Disclaimer: Head for Points is a journalistic website. Nothing here should be construed as financial advice, and it is your own responsibility to ensure that any product is right for your circumstances. Recommendations are based primarily on the ability to earn miles and points and do not consider interest rates, service levels or any impact on your credit history.  By recommending credit cards on this site, I am – technically – acting as a credit broker.  Robert Burgess, trading as Head for Points, is regulated and authorised by the Financial Conduct Authority to act as a credit broker.

(Want to earn more miles and points from credit cards?  Click here to visit our dedicated airline and hotel travel credit cards page or use the ‘Credit Card Offers’ link in the menu bar at the top of the page.)

Comments (57)

  • Charlie says:

    You don’t mention the HSBC travel insurance (which is as good as Amex Platinum) or warranty insurance.

    Frankly unless you value the hotel scheme upgrades on Amex Platinum, the HSBC card is significantly better value.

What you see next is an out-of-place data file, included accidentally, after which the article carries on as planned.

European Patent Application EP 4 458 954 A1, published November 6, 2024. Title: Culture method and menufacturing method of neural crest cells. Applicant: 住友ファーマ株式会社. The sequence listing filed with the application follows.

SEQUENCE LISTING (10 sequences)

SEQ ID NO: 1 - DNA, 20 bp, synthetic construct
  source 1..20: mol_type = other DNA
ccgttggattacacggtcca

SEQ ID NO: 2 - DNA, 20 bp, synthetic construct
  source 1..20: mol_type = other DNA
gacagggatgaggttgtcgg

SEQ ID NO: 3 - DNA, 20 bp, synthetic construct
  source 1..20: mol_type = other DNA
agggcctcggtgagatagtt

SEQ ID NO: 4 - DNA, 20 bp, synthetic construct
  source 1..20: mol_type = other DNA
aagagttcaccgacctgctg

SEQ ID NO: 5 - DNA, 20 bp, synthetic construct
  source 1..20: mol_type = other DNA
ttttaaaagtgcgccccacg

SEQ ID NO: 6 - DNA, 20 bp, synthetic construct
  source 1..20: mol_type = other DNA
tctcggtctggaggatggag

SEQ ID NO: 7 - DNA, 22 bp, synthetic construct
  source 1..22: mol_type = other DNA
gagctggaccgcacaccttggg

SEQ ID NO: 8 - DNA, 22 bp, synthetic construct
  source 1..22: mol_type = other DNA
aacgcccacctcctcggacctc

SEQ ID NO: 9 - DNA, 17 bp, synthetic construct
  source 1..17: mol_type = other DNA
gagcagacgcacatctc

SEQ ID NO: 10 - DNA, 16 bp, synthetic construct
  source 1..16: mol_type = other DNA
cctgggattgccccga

• Dan says:

      I agree as – I used to hold Amex Platinum and HSBC WE and felt I was able to justify the fee with the latter as a solo traveller/Mastercard with better acceptance in Scotland where I reside. I got great value from the HSBC card in a pre-pandemic world.

      The thing is for a family of four, I think that’s were the benefits of the Platinum, with the additional PP comes in – allowing 4 to get into a lounge – including arguably better ones (Centurion Lounges in the US/HK & Plaza Premium which has big presence in the premium business heavy airport hubs). In a post pandemic world though – my view is that the Amex Platinum’s value has eroded even more.

      • Polly says:

        Pre Pandemic, my OH and I used the PE lounges in Asia low costs, and dub when on Ryan air..when we had cancelled the plat. Giving a supp card to partner for £60 is a great benefit. Admittedly you need to pay for the kids on entry. Dropped down to premier over a year ago. Will probably upgrade if we can once we start travelling again.